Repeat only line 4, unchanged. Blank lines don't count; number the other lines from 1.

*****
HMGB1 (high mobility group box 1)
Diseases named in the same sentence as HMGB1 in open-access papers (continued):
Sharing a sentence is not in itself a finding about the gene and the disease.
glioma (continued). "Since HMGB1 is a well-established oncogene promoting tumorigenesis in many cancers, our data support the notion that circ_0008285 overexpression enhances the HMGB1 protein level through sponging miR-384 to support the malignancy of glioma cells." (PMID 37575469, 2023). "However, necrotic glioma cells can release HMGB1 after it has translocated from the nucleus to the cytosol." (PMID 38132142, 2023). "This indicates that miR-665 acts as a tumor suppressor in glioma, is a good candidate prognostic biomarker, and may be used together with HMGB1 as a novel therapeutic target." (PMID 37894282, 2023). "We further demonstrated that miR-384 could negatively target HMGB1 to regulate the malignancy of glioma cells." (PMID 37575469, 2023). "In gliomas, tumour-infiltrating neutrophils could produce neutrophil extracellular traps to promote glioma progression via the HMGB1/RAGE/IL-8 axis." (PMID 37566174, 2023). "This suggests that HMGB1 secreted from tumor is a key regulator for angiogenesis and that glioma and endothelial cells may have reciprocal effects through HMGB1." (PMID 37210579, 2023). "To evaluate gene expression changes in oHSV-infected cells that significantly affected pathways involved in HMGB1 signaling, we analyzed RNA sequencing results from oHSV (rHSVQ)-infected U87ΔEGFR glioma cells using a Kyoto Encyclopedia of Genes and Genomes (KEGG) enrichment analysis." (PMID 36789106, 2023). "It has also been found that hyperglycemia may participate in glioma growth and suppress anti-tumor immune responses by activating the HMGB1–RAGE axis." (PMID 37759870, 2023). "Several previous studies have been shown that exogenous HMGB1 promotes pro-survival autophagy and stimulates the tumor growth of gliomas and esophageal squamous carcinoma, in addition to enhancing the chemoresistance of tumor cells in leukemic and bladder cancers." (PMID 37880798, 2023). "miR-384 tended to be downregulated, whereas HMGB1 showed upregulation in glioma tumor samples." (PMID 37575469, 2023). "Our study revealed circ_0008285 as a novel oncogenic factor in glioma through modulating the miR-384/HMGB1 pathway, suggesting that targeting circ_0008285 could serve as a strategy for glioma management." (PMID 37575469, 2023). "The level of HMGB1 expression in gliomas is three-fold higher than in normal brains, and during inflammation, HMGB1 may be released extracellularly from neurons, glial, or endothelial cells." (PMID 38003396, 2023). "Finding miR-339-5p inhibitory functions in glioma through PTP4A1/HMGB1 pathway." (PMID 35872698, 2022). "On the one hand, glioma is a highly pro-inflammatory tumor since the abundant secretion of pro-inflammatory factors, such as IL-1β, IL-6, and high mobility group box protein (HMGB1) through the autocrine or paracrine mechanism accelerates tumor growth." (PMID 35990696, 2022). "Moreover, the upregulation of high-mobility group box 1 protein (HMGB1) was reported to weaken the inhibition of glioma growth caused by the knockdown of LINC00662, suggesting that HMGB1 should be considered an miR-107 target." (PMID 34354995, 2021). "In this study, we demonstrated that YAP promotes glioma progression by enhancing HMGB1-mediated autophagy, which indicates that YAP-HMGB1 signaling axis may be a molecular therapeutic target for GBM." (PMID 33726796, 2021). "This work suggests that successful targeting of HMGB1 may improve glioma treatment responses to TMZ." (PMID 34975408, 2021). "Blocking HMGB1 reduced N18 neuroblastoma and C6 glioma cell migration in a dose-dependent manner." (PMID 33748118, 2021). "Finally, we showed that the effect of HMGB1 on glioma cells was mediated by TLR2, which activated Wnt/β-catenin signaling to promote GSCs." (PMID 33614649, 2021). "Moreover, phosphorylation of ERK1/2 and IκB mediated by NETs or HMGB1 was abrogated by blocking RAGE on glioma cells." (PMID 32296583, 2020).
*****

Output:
glioma (continued). "Since HMGB1 is a well-established oncogene promoting tumorigenesis in many cancers, our data support the notion that circ_0008285 overexpression enhances the HMGB1 protein level through sponging miR-384 to support the malignancy of glioma cells." (PMID 37575469, 2023). "However, necrotic glioma cells can release HMGB1 after it has translocated from the nucleus to the cytosol." (PMID 38132142, 2023). "This indicates that miR-665 acts as a tumor suppressor in glioma, is a good candidate prognostic biomarker, and may be used together with HMGB1 as a novel therapeutic target." (PMID 37894282, 2023). "We further demonstrated that miR-384 could negatively target HMGB1 to regulate the malignancy of glioma cells." (PMID 37575469, 2023). "In gliomas, tumour-infiltrating neutrophils could produce neutrophil extracellular traps to promote glioma progression via the HMGB1/RAGE/IL-8 axis." (PMID 37566174, 2023). "This suggests that HMGB1 secreted from tumor is a key regulator for angiogenesis and that glioma and endothelial cells may have reciprocal effects through HMGB1." (PMID 37210579, 2023). "To evaluate gene expression changes in oHSV-infected cells that significantly affected pathways involved in HMGB1 signaling, we analyzed RNA sequencing results from oHSV (rHSVQ)-infected U87ΔEGFR glioma cells using a Kyoto Encyclopedia of Genes and Genomes (KEGG) enrichment analysis." (PMID 36789106, 2023). "It has also been found that hyperglycemia may participate in glioma growth and suppress anti-tumor immune responses by activating the HMGB1–RAGE axis." (PMID 37759870, 2023). "Several previous studies have been shown that exogenous HMGB1 promotes pro-survival autophagy and stimulates the tumor growth of gliomas and esophageal squamous carcinoma, in addition to enhancing the chemoresistance of tumor cells in leukemic and bladder cancers." (PMID 37880798, 2023). "miR-384 tended to be downregulated, whereas HMGB1 showed upregulation in glioma tumor samples." (PMID 37575469, 2023). "Our study revealed circ_0008285 as a novel oncogenic factor in glioma through modulating the miR-384/HMGB1 pathway, suggesting that targeting circ_0008285 could serve as a strategy for glioma management." (PMID 37575469, 2023). "The level of HMGB1 expression in gliomas is three-fold higher than in normal brains, and during inflammation, HMGB1 may be released extracellularly from neurons, glial, or endothelial cells." (PMID 38003396, 2023). "Finding miR-339-5p inhibitory functions in glioma through PTP4A1/HMGB1 pathway." (PMID 35872698, 2022). "On the one hand, glioma is a highly pro-inflammatory tumor since the abundant secretion of pro-inflammatory factors, such as IL-1β, IL-6, and high mobility group box protein (HMGB1) through the autocrine or paracrine mechanism accelerates tumor growth." (PMID 35990696, 2022). "Moreover, the upregulation of high-mobility group box 1 protein (HMGB1) was reported to weaken the inhibition of glioma growth caused by the knockdown of LINC00662, suggesting that HMGB1 should be considered an miR-107 target." (PMID 34354995, 2021). "In this study, we demonstrated that YAP promotes glioma progression by enhancing HMGB1-mediated autophagy, which indicates that YAP-HMGB1 signaling axis may be a molecular therapeutic target for GBM." (PMID 33726796, 2021). "This work suggests that successful targeting of HMGB1 may improve glioma treatment responses to TMZ." (PMID 34975408, 2021). "Blocking HMGB1 reduced N18 neuroblastoma and C6 glioma cell migration in a dose-dependent manner." (PMID 33748118, 2021). "Finally, we showed that the effect of HMGB1 on glioma cells was mediated by TLR2, which activated Wnt/β-catenin signaling to promote GSCs." (PMID 33614649, 2021). "Moreover, phosphorylation of ERK1/2 and IκB mediated by NETs or HMGB1 was abrogated by blocking RAGE on glioma cells." (PMID 32296583, 2020).